Does this mean restaurateurs will have to reduce their seating capacity and look into how many covers they can allow at any one time? Will kitchen brigades and front of  house staff  be obliged to wear masks? How do you keep  staff apart from both each other and customers when it comes to waiting and clearing tables, or working in the kitchen? Does this offer clientele reassurance or induce a relaxed environment to dine in,or might it drive customers away.It would also leave restaurants with nothing approaching atmosphere.How would all the counter-based tapas bars in Spain function? How would sushi bars work?
 It brings to mind a new take on when Damien Hirst opened his first Pharmacy restaurant in London in 1998,sporting an interior decorated with "Molecular structure" artworks on the wall.
 With all this time at home, many people will have learned to cook more confidently and take not only pride, but pleasure, in eating and entertaining at home.Lets face it we are going to lose many of our much loved small independent local establishments. We may well be left with only corporate chains of bars and restaurants.Portugal is talking of staggered reopening,small outfits first then larger restaurants later.What would this mean? Opening perhaps for a 3 day week or perhaps for fewer services.Might a local restaurant perhaps open once a week? We might well see a boom in takeaway and delivery services.A top restaurant in Lisbon offered an Easter lunch box scheme for two delivered to the door for € 180.This is high end catering and the brutal reality is that it will affect both proprietors and customers alike.Will we see a resurgence of restaurants where we cook our own food on a hot stone at the table? Chefs tables for tasting menus could  continue behind a perspex screen so the chef is still cooking in full few of his captive audience and will still be available to answer their questions.Will some restaurants fall in line with those that seat their customers on banquettes in booths.Wherever we end up we will most certainly be left with a gaping hole where innovative ,highly respected, world class food and drink purveyors formerly thrived.Then Brexit versus the hospitality industry will rear its ugly head again.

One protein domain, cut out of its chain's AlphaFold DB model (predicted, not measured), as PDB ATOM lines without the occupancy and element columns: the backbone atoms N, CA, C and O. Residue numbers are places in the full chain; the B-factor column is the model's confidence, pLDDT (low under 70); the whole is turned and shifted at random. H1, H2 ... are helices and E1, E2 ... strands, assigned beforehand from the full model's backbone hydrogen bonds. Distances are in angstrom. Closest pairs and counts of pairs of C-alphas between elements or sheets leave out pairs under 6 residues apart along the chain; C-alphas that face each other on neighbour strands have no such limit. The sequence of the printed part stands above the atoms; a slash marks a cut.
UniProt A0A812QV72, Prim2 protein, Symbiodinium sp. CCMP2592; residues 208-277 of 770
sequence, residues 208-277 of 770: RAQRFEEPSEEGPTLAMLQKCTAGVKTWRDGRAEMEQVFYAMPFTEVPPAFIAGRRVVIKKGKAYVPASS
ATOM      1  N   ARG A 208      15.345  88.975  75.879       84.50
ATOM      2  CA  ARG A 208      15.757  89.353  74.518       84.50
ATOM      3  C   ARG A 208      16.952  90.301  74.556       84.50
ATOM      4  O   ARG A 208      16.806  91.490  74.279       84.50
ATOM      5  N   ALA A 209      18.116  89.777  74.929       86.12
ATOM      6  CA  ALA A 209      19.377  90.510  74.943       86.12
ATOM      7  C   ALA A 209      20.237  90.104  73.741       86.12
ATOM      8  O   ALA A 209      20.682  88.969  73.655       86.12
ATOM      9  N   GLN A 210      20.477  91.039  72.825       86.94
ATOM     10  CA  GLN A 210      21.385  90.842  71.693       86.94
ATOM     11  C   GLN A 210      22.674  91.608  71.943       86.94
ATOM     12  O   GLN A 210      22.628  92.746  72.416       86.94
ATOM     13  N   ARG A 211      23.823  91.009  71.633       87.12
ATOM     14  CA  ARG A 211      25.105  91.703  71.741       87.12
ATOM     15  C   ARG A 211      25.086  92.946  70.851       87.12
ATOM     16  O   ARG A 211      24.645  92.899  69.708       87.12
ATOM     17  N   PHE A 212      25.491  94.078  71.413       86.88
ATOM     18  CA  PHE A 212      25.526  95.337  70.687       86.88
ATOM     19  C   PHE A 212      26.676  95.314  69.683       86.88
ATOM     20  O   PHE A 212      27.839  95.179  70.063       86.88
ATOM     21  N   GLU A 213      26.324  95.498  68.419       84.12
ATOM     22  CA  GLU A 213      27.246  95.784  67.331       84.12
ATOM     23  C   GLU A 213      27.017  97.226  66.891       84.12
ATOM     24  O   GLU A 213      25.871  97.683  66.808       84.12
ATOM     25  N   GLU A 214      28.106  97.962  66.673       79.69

Eating in a restaurant may well return to how it was sixty odd years ago when I was growing up,a preserve of the privileged class.Gone will be serve yourself salad bars or the stereotypical breakfast buffet.In come supplementary takeaways and delivery services.This is the only way establishments are going to fill the gaps and maintain cashflow.The brutal reality is that no income is generated with an absence of customers and takings are reduced if capacity shrinks.The rent and overheads however still remain the same and have to be covered.By the way, rent on average is 10% of a restaurant’s turnover.
If we want them all to reopen, proprietors and customers alike need to work closely together.Customers need to give them their business as soon as they are able to do so.At the same time establishments have to address the issues of what kind of service the customer is going to need and accept in future. It’s as simple as that.Lets all work together to make the hospitality industry survive.